Picogen is a program to create, design, and render artificial 3D terrain scenes. It is currently not very nice to non-programming-end-users, as the heightmap definition is a program with a LISP-like syntax. It aims to be similar to the Terragen program and provide a free and unrestricted alternative to it.
In p, a bunch of particles interact with each other according to this simple rule: every particle moves towards, away, or watches other particles. When the program starts, each particle chooses a random color, position, and the particles with which it will interact. As the program runs, some particles join together to form a train and journey together thereafter. Some orbit each other. Some collapse into each other. Some form swarms that split and join. One cannot predict when or where or how many of these behaviors will emerge, but they usually do.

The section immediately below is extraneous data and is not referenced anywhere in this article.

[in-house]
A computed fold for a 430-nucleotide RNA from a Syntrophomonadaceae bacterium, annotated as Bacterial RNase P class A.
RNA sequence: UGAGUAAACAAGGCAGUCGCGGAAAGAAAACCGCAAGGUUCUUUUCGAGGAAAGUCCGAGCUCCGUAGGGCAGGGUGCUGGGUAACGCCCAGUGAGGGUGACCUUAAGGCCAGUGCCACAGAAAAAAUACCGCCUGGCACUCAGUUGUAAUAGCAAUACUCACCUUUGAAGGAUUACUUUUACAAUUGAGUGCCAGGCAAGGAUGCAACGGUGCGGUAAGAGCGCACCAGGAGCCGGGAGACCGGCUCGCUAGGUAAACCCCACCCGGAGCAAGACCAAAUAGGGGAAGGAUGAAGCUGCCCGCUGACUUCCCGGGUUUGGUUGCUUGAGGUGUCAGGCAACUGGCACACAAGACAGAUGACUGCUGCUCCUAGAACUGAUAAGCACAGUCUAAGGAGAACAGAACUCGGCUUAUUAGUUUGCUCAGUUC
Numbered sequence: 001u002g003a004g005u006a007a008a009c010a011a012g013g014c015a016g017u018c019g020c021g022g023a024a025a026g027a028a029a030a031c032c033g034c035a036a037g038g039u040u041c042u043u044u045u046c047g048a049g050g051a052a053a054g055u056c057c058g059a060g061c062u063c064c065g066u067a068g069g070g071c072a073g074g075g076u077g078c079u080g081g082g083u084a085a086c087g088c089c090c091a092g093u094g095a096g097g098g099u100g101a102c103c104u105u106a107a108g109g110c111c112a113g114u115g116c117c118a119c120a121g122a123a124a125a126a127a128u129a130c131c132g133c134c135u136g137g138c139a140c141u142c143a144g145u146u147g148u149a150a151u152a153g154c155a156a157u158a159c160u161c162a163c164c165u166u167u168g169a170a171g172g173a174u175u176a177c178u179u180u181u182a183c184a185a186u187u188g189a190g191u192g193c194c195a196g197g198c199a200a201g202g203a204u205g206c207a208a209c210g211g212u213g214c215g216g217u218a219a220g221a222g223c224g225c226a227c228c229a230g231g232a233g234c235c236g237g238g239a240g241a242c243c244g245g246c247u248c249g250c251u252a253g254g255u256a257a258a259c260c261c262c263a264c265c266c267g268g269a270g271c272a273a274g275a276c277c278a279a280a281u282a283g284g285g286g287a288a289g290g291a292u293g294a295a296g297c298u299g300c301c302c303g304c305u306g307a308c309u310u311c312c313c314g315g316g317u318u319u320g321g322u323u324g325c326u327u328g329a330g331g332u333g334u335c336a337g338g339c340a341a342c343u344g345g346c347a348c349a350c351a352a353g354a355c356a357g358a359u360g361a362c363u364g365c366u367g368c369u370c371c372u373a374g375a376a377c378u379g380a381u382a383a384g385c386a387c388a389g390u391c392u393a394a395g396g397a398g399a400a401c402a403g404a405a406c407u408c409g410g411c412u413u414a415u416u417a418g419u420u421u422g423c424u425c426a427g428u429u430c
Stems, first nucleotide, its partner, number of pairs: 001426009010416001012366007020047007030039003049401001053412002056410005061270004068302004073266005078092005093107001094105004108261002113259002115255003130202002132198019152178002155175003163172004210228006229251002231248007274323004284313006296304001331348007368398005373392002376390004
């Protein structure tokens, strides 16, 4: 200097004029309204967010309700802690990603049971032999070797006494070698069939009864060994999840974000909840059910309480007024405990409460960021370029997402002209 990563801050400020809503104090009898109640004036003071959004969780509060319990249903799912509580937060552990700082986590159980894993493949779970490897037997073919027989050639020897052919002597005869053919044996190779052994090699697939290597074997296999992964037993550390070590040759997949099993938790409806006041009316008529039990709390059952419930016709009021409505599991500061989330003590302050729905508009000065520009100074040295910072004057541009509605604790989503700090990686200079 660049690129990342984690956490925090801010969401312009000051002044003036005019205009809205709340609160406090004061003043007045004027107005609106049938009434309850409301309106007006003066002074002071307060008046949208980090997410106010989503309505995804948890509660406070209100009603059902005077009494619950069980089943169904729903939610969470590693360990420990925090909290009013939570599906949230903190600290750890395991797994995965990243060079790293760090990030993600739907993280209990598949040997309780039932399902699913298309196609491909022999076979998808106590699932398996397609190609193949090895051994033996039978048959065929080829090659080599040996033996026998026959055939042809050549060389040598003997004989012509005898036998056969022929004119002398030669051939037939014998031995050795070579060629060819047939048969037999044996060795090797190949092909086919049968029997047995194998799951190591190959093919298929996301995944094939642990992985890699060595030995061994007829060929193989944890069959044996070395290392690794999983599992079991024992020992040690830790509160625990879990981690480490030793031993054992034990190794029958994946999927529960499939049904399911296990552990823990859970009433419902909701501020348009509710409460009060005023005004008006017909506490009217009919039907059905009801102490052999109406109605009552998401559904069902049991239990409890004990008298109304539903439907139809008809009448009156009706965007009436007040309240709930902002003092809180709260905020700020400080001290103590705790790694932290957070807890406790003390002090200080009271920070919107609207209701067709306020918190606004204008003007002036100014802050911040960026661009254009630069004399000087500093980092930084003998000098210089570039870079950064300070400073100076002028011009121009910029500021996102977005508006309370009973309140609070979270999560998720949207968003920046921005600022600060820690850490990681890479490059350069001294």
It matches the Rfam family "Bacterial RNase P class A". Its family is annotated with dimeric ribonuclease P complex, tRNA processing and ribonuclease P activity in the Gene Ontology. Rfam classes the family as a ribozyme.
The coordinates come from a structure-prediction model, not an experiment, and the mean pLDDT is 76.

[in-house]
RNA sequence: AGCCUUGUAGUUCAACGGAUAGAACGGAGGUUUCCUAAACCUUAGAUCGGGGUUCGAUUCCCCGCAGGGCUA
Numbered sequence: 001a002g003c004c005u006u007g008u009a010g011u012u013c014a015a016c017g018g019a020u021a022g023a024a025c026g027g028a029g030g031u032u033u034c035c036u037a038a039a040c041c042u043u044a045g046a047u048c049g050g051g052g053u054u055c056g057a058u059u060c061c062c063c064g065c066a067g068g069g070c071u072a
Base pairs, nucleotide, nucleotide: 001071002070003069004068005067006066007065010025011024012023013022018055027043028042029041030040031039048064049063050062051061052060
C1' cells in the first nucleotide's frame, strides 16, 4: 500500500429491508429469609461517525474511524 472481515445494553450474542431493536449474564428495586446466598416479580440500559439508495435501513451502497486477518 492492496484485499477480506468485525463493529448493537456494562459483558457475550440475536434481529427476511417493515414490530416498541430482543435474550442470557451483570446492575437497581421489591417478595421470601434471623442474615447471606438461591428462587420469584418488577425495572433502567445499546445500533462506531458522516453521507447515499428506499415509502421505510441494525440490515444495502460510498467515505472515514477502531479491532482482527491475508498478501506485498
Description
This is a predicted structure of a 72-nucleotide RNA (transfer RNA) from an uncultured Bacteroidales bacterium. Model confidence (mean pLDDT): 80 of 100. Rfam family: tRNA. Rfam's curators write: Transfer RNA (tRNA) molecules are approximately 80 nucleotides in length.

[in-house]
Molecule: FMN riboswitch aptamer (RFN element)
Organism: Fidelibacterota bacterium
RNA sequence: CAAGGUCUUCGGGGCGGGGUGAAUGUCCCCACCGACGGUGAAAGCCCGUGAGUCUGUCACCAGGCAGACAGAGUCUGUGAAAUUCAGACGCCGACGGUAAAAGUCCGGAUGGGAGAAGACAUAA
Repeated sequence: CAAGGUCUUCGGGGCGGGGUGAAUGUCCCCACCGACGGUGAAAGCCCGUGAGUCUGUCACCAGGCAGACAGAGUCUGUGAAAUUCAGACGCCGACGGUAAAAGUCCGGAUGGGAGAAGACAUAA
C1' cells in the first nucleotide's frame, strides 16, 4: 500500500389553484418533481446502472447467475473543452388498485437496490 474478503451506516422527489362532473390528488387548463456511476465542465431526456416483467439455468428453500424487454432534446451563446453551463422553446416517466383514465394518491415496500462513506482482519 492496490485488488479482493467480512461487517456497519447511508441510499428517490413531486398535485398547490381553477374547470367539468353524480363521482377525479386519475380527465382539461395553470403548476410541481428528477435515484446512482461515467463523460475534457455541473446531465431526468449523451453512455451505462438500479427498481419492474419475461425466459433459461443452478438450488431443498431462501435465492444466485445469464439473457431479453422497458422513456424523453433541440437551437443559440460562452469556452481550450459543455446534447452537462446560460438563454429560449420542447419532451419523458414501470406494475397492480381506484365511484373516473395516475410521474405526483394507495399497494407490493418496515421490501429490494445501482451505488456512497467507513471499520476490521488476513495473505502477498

The PVM patch for POV-Ray gives POV the ability to distribute a rendering across multiple heterogeneous systems. Using the PVM code, there is one master and many slave tasks. The master has the responsibility of dividing the image up into small blocks, which are assigned to the slaves. When the slaves have finished rendering the blocks, they are sent back to the master, which combines them to form the final image.
Rearview is a three dimensional computer graphics engine which fits both human perception and the shape of the real world better than common polygon renderers do. It is not meant to be a very sharp-shaped, high-contrast engine. Rearview's strength are grown things, dirty things, and bumpy things, like smooth hills and old walls. To achieve this, rearview uses a raytracing algorithm to visualise voxels stored in an octree.